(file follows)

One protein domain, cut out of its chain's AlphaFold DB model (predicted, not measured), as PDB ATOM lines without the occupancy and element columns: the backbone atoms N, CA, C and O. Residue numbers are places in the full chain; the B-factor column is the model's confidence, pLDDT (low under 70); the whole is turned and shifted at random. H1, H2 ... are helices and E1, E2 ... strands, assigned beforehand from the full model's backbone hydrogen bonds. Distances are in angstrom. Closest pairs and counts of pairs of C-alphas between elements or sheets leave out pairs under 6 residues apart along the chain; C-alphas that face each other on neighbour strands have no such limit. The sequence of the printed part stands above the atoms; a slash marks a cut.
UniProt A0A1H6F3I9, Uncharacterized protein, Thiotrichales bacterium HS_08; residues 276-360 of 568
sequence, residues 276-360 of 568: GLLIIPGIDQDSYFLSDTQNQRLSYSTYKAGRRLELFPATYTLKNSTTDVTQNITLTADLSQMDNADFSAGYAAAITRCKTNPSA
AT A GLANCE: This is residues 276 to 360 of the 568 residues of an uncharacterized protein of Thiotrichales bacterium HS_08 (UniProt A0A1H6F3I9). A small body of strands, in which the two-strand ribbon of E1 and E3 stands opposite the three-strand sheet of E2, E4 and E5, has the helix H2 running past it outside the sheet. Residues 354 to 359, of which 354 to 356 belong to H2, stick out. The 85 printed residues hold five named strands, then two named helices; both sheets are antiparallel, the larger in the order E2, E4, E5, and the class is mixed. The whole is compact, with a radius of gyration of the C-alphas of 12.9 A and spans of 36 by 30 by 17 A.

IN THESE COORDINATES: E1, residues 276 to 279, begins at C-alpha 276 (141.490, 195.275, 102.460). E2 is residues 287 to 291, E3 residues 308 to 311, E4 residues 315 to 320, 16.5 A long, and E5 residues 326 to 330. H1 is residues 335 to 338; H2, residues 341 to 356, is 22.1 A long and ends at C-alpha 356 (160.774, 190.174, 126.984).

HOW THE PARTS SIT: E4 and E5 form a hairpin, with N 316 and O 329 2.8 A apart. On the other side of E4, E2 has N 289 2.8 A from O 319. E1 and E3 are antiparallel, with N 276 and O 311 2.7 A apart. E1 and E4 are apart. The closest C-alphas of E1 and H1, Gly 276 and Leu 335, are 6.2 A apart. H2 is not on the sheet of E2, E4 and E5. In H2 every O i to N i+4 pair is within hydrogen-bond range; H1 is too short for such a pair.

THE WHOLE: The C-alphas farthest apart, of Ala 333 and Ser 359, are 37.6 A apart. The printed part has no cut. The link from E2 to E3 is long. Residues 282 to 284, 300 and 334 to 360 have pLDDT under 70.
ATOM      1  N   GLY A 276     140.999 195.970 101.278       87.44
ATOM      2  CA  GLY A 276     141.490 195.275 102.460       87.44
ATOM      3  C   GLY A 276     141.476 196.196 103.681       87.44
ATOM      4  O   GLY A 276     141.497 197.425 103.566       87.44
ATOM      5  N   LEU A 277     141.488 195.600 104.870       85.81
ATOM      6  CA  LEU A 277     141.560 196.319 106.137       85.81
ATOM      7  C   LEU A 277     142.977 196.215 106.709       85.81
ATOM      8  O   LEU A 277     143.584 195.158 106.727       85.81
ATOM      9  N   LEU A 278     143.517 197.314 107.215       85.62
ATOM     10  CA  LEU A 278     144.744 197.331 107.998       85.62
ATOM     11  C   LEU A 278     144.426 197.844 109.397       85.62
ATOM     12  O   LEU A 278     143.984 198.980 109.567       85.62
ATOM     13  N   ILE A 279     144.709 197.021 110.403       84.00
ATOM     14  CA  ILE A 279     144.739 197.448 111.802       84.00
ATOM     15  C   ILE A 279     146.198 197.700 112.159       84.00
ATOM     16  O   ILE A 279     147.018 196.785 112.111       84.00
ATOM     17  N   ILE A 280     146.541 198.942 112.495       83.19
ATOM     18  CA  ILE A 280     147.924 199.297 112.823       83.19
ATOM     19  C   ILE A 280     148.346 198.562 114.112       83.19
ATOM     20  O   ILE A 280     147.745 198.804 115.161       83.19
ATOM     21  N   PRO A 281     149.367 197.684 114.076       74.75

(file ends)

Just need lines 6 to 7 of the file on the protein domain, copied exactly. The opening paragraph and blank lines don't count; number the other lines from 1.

THE WHOLE: The C-alphas farthest apart, of Ala 333 and Ser 359, are 37.6 A apart. The printed part has no cut. The link from E2 to E3 is long. Residues 282 to 284, 300 and 334 to 360 have pLDDT under 70.
ATOM      1  N   GLY A 276     140.999 195.970 101.278       87.44